What I don't understand is why would anyone want their dog to be so far away from them on a walk. I want my dogs near me on lead. If they are allowed to run and romp without leash, then it is in a safe, fenced place where they cannot be injured by cars, etc. My dogs' safety and health are my FIRST concerns, always. There is too much risk of injury using lexi-leads. I guarantee you you'll never see me using one with my dogs.

That's my opinion and I'm sticking with it. :D
 

buddy'smom

Boxer Pal
Wow! I have used retractable leads a lot, especially with Buddy and never thought of the dangers. Actually on him I kept it short while we walked, but during the walk I would give him the slack so he could be a dog and snifff etc.

With Kailee, I do use one, but not for the walking part. In the evenings when we go for our walks she is on the GL and lead, but I take the flexi with me. When we get to the school yard up the street, I unhook her GL and attach the flexi lead to her regular collar so she can have at least 15 ft of freedom and some length to get somewhat of a play or run in. She has to be onlead there and this is my way to at least get her some exercise when we are not near an offlead area. Honestly, I have never run into anything that could cause Kailee or myself to be injured, but I will now think twice about it.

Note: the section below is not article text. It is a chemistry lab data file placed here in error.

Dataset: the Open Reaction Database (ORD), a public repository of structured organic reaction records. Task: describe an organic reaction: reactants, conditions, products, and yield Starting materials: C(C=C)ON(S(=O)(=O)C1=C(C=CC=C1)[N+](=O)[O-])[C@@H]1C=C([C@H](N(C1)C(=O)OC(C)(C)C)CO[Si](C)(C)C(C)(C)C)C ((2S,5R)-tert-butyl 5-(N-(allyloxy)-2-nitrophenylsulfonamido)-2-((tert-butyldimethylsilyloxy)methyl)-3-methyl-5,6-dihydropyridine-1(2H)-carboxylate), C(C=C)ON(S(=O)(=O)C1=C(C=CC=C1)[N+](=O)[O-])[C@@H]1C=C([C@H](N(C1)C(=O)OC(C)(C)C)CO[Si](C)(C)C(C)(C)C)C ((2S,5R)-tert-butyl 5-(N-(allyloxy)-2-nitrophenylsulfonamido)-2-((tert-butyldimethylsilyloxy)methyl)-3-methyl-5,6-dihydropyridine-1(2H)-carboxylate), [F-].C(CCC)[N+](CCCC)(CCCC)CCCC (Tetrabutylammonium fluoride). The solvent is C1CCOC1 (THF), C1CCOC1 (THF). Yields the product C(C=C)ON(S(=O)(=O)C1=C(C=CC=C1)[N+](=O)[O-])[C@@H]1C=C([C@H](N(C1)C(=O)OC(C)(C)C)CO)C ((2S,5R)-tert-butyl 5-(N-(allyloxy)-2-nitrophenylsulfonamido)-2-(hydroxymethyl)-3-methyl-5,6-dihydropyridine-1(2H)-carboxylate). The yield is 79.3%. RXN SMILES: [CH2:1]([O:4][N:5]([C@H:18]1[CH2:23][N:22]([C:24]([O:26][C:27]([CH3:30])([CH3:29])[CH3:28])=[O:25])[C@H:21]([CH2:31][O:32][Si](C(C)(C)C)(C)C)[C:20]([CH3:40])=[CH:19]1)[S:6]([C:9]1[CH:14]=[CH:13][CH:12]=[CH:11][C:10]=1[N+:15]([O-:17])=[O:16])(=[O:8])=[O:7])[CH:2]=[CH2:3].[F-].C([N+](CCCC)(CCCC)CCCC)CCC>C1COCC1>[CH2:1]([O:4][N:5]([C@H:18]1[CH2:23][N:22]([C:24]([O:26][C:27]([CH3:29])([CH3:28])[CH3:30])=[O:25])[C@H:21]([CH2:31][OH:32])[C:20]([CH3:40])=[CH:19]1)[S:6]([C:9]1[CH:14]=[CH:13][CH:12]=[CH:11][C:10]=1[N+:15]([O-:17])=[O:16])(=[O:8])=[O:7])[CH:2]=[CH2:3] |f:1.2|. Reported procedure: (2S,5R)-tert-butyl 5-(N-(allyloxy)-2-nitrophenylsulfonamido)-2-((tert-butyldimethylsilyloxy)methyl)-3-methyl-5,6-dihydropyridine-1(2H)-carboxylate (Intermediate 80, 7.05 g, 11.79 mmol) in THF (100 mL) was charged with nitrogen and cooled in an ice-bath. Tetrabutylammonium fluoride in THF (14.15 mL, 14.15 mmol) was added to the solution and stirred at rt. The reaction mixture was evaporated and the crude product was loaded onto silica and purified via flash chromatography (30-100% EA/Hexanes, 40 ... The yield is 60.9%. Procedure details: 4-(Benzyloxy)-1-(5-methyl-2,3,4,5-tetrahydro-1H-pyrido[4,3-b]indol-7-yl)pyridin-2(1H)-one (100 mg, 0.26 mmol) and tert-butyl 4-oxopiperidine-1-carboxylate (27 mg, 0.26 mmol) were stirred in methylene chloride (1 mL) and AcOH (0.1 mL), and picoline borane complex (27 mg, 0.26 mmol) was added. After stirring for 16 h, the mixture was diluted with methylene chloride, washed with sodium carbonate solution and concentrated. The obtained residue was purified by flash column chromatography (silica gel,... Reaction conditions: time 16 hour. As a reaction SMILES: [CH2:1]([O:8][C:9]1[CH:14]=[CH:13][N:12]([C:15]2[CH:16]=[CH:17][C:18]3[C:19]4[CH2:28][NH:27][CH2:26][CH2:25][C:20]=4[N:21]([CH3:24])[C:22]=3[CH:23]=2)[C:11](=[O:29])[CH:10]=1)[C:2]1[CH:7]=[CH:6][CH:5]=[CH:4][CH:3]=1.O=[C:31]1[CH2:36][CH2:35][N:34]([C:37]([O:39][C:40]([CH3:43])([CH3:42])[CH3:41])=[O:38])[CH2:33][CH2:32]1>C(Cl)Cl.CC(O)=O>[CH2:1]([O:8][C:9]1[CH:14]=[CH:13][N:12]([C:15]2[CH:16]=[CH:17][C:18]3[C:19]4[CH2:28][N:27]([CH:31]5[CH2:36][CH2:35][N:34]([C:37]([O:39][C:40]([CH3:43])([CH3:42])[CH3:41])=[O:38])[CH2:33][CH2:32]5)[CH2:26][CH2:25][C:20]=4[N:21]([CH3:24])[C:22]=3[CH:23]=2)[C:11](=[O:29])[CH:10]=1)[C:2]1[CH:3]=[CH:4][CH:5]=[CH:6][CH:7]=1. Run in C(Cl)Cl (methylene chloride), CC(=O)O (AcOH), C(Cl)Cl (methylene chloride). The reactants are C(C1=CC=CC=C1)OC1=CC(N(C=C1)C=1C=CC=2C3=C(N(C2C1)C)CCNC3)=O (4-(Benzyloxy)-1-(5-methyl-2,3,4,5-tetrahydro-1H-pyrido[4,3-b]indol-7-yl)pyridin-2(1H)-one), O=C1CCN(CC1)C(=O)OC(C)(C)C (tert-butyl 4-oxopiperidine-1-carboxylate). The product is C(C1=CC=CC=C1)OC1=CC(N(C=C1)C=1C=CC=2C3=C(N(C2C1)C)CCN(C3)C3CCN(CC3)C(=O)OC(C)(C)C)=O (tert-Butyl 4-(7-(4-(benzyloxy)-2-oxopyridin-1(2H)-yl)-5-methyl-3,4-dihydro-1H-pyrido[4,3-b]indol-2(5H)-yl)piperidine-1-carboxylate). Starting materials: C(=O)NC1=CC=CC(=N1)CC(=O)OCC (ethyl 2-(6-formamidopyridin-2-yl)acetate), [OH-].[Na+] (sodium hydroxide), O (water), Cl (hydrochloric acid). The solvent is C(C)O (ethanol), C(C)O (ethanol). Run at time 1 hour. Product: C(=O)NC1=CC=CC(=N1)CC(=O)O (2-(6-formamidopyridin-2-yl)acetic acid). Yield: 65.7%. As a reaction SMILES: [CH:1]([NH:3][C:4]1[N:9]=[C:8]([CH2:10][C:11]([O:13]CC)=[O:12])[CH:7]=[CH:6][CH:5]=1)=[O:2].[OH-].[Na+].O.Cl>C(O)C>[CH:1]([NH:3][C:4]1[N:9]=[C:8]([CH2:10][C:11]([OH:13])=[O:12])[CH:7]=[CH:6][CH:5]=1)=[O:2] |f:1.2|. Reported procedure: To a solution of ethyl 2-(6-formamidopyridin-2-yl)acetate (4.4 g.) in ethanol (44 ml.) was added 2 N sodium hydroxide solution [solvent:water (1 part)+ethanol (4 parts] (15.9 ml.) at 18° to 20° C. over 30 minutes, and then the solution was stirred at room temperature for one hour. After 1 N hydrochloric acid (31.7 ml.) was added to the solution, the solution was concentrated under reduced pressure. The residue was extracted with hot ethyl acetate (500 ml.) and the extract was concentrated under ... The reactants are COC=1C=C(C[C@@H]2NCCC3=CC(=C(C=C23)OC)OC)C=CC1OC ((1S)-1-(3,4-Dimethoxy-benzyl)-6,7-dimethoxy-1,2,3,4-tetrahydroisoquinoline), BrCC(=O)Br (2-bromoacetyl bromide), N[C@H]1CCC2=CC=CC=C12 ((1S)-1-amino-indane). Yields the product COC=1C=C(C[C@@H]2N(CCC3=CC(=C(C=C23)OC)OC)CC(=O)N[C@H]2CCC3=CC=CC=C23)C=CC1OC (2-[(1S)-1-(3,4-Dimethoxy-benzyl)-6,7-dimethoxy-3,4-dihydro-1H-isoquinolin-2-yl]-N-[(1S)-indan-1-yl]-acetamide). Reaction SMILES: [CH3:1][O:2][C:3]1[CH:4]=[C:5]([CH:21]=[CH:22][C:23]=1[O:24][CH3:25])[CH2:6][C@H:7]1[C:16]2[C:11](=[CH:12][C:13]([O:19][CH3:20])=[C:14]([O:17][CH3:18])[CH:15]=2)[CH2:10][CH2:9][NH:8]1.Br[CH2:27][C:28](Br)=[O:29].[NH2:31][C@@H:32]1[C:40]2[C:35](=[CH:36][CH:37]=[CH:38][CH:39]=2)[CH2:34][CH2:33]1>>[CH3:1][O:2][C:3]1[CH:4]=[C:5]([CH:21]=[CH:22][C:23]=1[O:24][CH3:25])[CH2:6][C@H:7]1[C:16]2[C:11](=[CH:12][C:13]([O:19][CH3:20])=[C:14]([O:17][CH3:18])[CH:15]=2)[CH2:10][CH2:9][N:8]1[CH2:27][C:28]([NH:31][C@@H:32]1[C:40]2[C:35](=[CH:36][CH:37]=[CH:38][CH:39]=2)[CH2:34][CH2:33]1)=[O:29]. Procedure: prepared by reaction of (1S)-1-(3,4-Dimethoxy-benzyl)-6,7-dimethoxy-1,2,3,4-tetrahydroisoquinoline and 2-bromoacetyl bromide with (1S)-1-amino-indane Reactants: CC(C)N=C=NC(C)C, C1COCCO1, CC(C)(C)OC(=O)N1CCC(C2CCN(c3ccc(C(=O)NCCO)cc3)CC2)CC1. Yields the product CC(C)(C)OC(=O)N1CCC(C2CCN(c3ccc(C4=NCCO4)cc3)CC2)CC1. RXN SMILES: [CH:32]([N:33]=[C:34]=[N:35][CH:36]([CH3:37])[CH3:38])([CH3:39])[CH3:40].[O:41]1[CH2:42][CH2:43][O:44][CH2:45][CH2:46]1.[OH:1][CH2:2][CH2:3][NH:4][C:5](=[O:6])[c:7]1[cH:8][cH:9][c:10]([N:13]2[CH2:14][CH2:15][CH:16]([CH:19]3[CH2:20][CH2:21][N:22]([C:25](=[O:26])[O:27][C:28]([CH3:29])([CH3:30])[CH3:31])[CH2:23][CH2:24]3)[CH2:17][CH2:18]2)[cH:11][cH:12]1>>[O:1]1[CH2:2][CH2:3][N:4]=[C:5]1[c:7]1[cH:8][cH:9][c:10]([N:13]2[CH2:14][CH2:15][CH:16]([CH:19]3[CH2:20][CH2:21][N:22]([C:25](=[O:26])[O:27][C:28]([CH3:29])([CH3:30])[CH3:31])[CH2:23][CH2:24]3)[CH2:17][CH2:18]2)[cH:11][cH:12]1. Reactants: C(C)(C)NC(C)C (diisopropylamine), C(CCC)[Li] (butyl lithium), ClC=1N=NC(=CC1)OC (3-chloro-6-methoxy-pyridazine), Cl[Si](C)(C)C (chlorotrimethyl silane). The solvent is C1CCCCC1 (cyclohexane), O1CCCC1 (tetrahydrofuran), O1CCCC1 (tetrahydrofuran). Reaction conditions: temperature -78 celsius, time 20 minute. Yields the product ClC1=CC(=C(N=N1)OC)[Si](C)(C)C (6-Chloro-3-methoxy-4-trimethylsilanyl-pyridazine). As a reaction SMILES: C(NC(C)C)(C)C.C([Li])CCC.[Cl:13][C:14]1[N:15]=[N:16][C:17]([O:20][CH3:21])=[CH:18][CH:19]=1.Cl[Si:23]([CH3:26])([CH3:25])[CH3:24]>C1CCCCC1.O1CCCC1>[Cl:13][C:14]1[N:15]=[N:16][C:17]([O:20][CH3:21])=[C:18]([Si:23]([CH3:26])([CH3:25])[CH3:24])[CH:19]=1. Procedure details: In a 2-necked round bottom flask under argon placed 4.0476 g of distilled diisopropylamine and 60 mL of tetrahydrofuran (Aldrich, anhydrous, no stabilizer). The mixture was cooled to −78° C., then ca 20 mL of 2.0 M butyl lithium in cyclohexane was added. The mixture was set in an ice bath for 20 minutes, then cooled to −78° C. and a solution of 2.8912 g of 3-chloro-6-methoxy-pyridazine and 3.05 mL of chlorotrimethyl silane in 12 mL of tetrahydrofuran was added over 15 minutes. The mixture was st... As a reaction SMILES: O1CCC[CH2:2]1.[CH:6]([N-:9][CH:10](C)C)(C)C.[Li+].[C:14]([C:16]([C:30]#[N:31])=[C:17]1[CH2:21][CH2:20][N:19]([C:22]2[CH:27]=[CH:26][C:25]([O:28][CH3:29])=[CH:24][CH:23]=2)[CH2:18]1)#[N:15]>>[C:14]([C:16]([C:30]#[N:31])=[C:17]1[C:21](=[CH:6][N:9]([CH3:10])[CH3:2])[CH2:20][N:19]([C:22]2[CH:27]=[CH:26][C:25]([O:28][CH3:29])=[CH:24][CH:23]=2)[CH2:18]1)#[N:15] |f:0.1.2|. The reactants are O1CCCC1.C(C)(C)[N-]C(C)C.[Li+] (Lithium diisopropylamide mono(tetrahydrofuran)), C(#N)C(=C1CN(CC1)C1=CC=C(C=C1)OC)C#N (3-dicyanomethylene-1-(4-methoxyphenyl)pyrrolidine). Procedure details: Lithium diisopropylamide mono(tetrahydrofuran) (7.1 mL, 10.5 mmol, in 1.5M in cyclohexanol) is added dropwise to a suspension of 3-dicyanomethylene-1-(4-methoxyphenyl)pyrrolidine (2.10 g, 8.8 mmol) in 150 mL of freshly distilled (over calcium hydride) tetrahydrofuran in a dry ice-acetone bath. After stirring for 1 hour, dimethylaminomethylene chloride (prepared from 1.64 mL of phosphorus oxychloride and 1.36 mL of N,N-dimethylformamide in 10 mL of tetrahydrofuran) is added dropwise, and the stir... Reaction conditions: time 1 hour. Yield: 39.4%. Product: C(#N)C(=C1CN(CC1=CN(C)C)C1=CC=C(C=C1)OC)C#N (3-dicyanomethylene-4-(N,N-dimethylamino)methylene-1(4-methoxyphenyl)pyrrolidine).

Jean
 

Kysha

Completely Boxer Crazy
I had never used a flexi leash in the past until Tegan hurt her back and she couldn't run off leash. Tegan still needed her excerise but it had to be controled so I purchased the flexi leash.

The first time I walked her on this leash I got "burned" and I found it very difficult to walk Tegan in the flexi leash and Owen on the regular one.

Now we walk to the park on regular leashed and I bring the flexi leash and use it at the park only. Even at the park I find that we are forever getting caught on things...

I have seen some flexi leashes that have a thinker "rope", it's a flat tape like materail and they might be better... they look stronger.

I am always worried about the flexi leash breaking - I would never walk Owen on one, he is just much to stong for one I think.

Like any other product in the market, if used incorrectly you can hurt yourself.